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The minimal map of Turkey provides little clue to the geography of Cappadocia other than that it is in the center of the country (about an hour's flight from Istanbul to Kayseri). It would take a topographical map to show the mountains and even that wouldn't reveal the strangeness of the landscape. Cappadocia is not a town or city, it is not even one of the current seventy-three provinces of the Republic of Turkey. Instead it is a loosely defined area that continues the name of an ancient Roman province (look again at the Roman political map of Anatolia) and boasts a history that is as complex as its landscape.
The topography, curious as it is, is easier to explain than is the history. Behind Kayseri is Mount Erciyes, an extinct volcano. Thirty million years ago it wasn't extinct by any means, producing immense quantifies of ash that, over the millennia, turned into soft rock, called tufa, covering some 1500 square miles of central Anatolia. Volcanos don't always spew out the same sort of stuff and so it was with Mt. Ercicyes. Some time after it had laid down the thick layer of tufa it produced lava that hardened into very much harder stone.

When the volcano finally called it quits, water and wind took over and began to erode away the tufa. Great amounts of it were literally blown away but where it was held down by the heavy stone above, it stayed in place. One of the results is what today's romantics called "fairy chimneys," remembering folk tales about people being carried off by fairies when they strayed too far into what was a volcanic wasteland.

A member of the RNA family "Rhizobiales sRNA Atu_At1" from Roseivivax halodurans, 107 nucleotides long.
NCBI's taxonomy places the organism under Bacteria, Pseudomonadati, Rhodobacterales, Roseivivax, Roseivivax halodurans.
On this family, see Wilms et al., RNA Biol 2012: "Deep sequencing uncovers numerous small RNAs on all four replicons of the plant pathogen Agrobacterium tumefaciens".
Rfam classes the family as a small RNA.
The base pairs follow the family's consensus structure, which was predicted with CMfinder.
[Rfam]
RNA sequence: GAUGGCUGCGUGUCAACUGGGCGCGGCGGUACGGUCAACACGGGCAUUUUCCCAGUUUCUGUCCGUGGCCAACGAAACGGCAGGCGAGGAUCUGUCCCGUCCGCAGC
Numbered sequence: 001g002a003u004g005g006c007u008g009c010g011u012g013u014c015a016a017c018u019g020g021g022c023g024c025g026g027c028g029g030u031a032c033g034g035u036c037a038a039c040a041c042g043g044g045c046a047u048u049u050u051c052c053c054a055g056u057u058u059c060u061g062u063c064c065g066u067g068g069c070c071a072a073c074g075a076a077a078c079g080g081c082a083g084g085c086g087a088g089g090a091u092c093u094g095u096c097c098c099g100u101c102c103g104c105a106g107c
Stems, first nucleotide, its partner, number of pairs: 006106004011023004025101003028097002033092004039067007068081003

For this tour, Cappadocia was a side-trip, almost an afterthought. So what can be expected from one night at a 4-star hotel in Ürgüp and a bit of sightseeing on either side? Actually, quite a lot. A lot of visual memories and a great deal of curiosity. The visual memories primarily are of (1) underground cities, (2) chapels, with their frescoes, carved from the the tufa, (3) local potters making pots, and (4) rug merchants selling their wares.

The curiosity about what happened here, and when, was piqued, not more, by the short stay in Cappadocia. It was fortitious, therefore, that there appeared, shortly after our return to the United States, an article by Robert G. Ousterhout in Archeology Odysseyentitled "Cappadocia's Mysterious Rock-Cut Architecture." This article is well worth reading for it addresses many of the questions that naturally come to mind when visiting Cappadocia -- or even just looking at some pictures of it. The accompanying time-line also is important.)

Before going to the four "visual memories": a note about influence from the region on the development of Christian doctrine. Paul may not have passed through Cappapocia but, one way or the other, 300-400 years later there was an active Christian presence, one energetically opposed to the Arian "heresy."